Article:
Opening and closing your FHSAs

Find out who is eligible to open a first home savings account (FHSA), how to open an account, and when to close your accounts. 

You can open an FHSA starting April 1, 2023.

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Who can open an FHSA

To open an FHSA, you must be a qualifying individual.

You are a qualifying individual if you meet all of the following requirements at the time the account is opened:

In certain provinces and territories, the legal age at which an individual can enter into a contract (which includes opening an FHSA) is 19 years old.

If you become a non-resident of Canada after opening an FHSA, special rules will apply. For more information, go to Non-residents and FHSAs.

For the purpose of opening an FHSA, you will be considered to be a first-time home buyer if you did not, at any time in the current calendar year before the account is opened or at any time in the preceding four calendar years, live in a qualifying home  (or what would be a qualifying home if located in Canada) as your principal place of residence that either:

How to open an FHSA

Before you open an FHSA, you have to determine if you are a qualifying individual. For more information, go to Who can open an FHSA.

You can open an FHSA through an FHSA issuer  such as a bank, credit union, or a trust or insurance company. Your issuer will advise you on the types of FHSAs and the qualified investments  they can contain.

You can have more than one FHSA at any given time, but in order to avoid unintended tax consequences, the total amount you can contribute to all of your FHSAs and transfer from your RRSPs to all your FHSAs in a calendar year cannot be more than your FHSA participation room  for that year.

To open an FHSA, you must do the following:

  1. Contact your issuer

  2. Provide the issuer with the information they need to register your FHSA, including:

    • your social insurance number
    • your date of birth
    • any supporting documents your issuer may need to certify that you are a qualifying individual

If you do not provide the required information to the issuer, the issuer will not open an FHSA on your behalf.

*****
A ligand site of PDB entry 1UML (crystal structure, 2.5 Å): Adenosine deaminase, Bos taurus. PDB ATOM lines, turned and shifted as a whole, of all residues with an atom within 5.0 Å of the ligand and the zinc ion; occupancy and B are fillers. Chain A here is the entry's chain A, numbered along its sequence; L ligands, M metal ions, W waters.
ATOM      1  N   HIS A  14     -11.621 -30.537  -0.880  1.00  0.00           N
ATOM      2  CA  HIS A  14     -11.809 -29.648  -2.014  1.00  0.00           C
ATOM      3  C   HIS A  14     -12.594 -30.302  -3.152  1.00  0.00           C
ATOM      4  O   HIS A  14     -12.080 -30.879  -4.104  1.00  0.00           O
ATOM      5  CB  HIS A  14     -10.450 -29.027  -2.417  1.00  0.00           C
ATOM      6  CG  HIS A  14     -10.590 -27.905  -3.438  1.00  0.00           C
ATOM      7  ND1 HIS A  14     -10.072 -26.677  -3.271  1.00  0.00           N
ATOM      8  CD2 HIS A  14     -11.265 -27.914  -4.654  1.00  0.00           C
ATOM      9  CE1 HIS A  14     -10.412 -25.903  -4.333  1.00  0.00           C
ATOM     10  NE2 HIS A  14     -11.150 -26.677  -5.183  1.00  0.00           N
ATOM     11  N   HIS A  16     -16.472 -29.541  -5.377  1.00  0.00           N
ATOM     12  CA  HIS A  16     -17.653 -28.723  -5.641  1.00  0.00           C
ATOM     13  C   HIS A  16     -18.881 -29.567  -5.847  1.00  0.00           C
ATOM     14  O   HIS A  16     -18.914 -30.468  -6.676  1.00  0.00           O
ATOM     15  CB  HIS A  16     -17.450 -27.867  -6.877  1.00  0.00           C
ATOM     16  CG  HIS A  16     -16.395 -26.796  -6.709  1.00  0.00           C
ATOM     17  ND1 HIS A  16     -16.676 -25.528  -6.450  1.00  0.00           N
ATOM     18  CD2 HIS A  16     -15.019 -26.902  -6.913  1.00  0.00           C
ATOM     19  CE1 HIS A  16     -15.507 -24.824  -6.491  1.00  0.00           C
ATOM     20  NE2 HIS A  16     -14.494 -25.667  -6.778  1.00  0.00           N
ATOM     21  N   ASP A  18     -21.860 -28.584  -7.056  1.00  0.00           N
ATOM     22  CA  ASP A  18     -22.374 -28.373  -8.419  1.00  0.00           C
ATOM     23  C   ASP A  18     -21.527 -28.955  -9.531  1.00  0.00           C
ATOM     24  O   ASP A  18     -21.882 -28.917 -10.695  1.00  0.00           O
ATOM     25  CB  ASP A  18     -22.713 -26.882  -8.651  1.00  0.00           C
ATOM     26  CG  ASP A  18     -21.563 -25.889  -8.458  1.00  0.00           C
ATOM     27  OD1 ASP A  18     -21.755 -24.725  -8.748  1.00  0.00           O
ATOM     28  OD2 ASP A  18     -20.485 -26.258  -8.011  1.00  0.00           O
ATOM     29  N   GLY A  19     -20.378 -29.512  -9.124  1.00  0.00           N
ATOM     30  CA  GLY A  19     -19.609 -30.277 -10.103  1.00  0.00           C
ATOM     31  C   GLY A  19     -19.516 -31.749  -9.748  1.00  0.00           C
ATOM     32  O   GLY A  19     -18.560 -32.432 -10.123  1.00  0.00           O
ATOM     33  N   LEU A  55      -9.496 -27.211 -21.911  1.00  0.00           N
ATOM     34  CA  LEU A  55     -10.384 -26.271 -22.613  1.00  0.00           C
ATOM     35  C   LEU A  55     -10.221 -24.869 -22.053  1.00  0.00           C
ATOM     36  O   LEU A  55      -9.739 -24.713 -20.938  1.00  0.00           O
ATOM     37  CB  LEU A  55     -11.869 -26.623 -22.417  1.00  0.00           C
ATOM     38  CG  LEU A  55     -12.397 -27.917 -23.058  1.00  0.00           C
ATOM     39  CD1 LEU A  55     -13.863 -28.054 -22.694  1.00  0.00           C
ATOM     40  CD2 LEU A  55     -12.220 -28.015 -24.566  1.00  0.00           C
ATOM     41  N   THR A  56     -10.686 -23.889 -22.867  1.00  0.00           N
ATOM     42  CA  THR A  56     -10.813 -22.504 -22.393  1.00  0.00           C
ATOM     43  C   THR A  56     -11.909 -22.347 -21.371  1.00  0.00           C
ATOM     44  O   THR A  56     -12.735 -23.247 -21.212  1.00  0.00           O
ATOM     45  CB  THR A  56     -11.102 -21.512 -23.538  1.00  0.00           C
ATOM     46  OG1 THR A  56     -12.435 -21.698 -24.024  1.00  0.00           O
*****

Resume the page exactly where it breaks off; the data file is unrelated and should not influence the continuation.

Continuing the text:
If you provide information to the issuer and it is subsequently determined that you provided incorrect information, it is possible that the registration of your FHSA may be revoked as far back as the date on which it was opened.

The following will apply after the date of revocation:

  • any contributions made to the account will not be tax-deductible
  • any amounts transferred from your RRSPs to the account will be treated as an RRSP withdrawal and must be reported as income on your income tax and benefit return for the year of transfer
  • any income earned under the account will not be tax-free and must be reported on your income tax and benefit return for the year it was earned

When you open your FHSAs, you may want to designate a beneficiary on your account. For more information, go to Types of beneficiaries.

Types of FHSAs

There are three types of FHSAs that can be offered:

Banks, insurance companies, credit unions and trust companies can be FHSA issuers which offer FHSAs.

For information about a type of FHSA, contact an FHSA issuer.

Self-directed FHSA

You can set up a self-directed FHSA if you prefer to build and manage your investment portfolio by buying and selling different types of qualified investments. For more information, contact an FHSA issuer.

When to close an FHSA

Your maximum participation period begins when you open your first FHSA and ends on December 31 of the year in which the earliest of the following events occur:

In order to avoid unintended tax consequences, you should close all of your FHSAs before your maximum participation period ends.

If you have any property  in your FHSA on or before the end of your maximum participation period, generally you can directly transfer the property on a tax-deferred basis into your RRSPs or registered retirement income funds (RRIFs) . For more information about transfers, go to Transfers between FHSAs and other registered plans.

If you withdraw any remaining property as a taxable withdrawal, you must include this amount as income on your income tax and benefit return for the year the amounts are received. For more information about withdrawals from an FHSA, go to Withdrawals from your FHSAs.

If you have an excess FHSA amount  before you close your FHSAs, go to What happens if you contribute or transfer too much to your FHSAs.

If property remains in your accounts after your maximum participation period ends, and they lose their status as FHSAs, you must include the fair market value (FMV)  of all of the property in your FHSAs as of the end of the day on December 31 of that year, as income on your income tax and benefit return for that year.

After the death of the last FHSA holder , all FHSAs should be closed by the end of the exempt period. For more information, go to Closing the FHSAs after death.

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